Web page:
Redesigning Nigeria Beyond Oil

By Gbenga Adebambo   |   19 September 2015   |   3:18 am  

 

OIL-2-1-CopyYou can’t feature in a future that you can’t picture. The future is not meant to be waited for, the future is what we design it to be today! In the Ancient Greek mythology, the story was told of how everything is achievable through adequate preparation. There was a boy who wished to be strong when he grew up, so strong that he would be able to lift a fully-grown bull. In order to realize his ambition, he started to train by lifting a bull calf daily from the day that it was born. Each day, he would lift the calf onto his shoulders and carry it on the same defined circuit. As the bull calf grew, so did his strength, until the day arrived when the bull was fully-grown and the boy had become a man. The man lifted the bull onto his shoulders and carried it round the circuit as he had done everyday previously. The spectators were fully amazed at his strength but not the man or the bull; to them it was a daily routine that had become a part of them! That is the power of preparation; it makes herculean tasks look casual.

‘’Proper preparation prevents poor performance.’’ –Charlie Batch.

Malaysia and Nigeria gained independence virtually around the same time but while Malaysia has evolved over time to become a robust economy, Nigeria has consistently struggled with the load of corruption and consequences of a mono-cultural economy that depends solely on crude oil. Nigeria emerged in the first decade of her independence as a leading exporter of many major agricultural commodities. Agriculture was the pride of the nation as we became leading exporters of palm kernel, and the largest producer and exporter of palm oil. We ‘dominated’ the world also as the second largest producer of cocoa in the world. Nigeria was the cynosure of all eyes as a big player and contender in the agricultural industry and even the evolution of Malaysia as one of the world’s largest producer of palm oil has its origin in Nigeria. Malaysia, a country Nigeria gave palm oil seedlings and expertise to, has overtaken Nigeria in the production of palm oil! Nigeria has lost its place among agricultural exporters; her might in agriculture has sunk into fading oblivion. It is poignant that the groundnut pyramids in the North has become a myth to the present generation; but the basic truth is that the situation is still redeemable if we go back to the drawing board to redesign and diversify the economy towards maximizing the potentials in agriculture and other sectors. Every time we refuse to plan and prepare, destiny is delayed. The 21st Nigerian economic summit will be coming up between October 13th-15th at the Transcorp Hilton, Abuja. The theme of this year’s summit: ‘TOUGH CHOICES: Achieving competitiveness, inclusive growth and sustainability’. An advert on the summit in the Guardian newspaper carried a rhetoric question worth pondering on: Once upon a time, our groundnut pyramids towered to the skies. What happened? Let’s get back on track!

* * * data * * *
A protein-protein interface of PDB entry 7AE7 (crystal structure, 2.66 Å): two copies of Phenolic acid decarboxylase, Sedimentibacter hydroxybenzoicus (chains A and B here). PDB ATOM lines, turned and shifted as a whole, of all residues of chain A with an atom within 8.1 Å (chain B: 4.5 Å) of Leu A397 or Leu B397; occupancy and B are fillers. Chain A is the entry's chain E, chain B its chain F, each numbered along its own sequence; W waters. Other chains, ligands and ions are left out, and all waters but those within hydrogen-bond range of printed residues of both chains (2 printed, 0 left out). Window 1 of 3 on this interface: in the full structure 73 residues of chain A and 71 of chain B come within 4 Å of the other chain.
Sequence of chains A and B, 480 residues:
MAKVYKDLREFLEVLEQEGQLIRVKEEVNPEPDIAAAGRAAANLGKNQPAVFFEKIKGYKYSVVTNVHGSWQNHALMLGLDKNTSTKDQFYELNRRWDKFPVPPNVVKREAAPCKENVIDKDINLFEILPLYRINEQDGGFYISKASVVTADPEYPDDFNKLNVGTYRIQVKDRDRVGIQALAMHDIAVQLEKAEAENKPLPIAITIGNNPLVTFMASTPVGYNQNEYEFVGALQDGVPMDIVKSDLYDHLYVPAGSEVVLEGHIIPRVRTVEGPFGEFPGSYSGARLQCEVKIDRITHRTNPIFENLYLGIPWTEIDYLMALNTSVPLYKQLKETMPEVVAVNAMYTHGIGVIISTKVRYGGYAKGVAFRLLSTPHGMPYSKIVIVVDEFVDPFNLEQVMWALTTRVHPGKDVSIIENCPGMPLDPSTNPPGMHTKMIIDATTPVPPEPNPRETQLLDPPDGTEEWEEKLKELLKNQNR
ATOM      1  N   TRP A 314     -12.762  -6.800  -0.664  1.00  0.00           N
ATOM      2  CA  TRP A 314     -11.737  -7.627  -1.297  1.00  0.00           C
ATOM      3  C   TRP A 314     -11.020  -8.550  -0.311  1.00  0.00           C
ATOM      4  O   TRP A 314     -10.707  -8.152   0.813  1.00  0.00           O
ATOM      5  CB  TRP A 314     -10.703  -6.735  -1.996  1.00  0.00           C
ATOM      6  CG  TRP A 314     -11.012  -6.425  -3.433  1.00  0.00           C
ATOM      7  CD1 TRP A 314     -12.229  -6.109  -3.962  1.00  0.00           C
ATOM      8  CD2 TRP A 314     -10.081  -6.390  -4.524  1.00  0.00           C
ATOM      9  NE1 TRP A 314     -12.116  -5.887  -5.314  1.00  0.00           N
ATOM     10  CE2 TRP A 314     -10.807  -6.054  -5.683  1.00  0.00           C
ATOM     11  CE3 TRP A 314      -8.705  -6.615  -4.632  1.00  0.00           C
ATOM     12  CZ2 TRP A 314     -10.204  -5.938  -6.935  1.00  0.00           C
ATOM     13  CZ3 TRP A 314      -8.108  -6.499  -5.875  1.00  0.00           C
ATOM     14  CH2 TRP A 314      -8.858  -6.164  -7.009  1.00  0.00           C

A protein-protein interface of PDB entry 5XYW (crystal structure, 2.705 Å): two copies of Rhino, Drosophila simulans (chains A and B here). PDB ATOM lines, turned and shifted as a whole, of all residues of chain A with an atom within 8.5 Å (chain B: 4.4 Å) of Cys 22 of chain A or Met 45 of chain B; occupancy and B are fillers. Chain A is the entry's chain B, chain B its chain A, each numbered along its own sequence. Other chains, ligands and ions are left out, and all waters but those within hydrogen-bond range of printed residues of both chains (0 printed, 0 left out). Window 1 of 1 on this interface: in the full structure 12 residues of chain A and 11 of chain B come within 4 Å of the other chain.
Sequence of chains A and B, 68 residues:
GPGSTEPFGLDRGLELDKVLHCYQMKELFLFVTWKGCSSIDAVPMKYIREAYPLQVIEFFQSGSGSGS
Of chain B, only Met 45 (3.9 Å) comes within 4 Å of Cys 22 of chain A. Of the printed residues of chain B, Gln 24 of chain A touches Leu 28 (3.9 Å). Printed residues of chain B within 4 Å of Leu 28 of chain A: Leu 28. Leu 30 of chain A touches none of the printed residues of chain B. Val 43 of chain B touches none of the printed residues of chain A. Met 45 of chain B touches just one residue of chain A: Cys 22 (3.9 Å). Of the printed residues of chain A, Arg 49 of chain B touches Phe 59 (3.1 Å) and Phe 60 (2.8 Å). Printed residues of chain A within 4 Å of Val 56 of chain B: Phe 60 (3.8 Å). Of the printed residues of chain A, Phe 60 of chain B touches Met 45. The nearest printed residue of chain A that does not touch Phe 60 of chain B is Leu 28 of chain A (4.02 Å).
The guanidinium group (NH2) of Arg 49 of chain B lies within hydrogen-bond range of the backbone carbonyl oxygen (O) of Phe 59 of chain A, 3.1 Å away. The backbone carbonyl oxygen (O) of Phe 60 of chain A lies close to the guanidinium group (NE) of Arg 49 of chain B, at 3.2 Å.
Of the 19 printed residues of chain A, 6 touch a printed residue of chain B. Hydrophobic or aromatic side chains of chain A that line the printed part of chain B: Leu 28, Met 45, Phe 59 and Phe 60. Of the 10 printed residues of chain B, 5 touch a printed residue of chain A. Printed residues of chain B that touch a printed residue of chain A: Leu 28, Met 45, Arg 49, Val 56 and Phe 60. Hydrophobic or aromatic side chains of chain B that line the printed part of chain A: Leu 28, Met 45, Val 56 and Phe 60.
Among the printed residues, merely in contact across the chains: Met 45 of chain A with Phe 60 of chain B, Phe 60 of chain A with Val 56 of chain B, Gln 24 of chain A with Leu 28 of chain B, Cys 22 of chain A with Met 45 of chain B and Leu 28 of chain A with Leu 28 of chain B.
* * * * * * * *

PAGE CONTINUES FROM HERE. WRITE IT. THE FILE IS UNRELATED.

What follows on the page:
‘’By failing to prepare, you are preparing to fail.’’ –Benjamin franklin.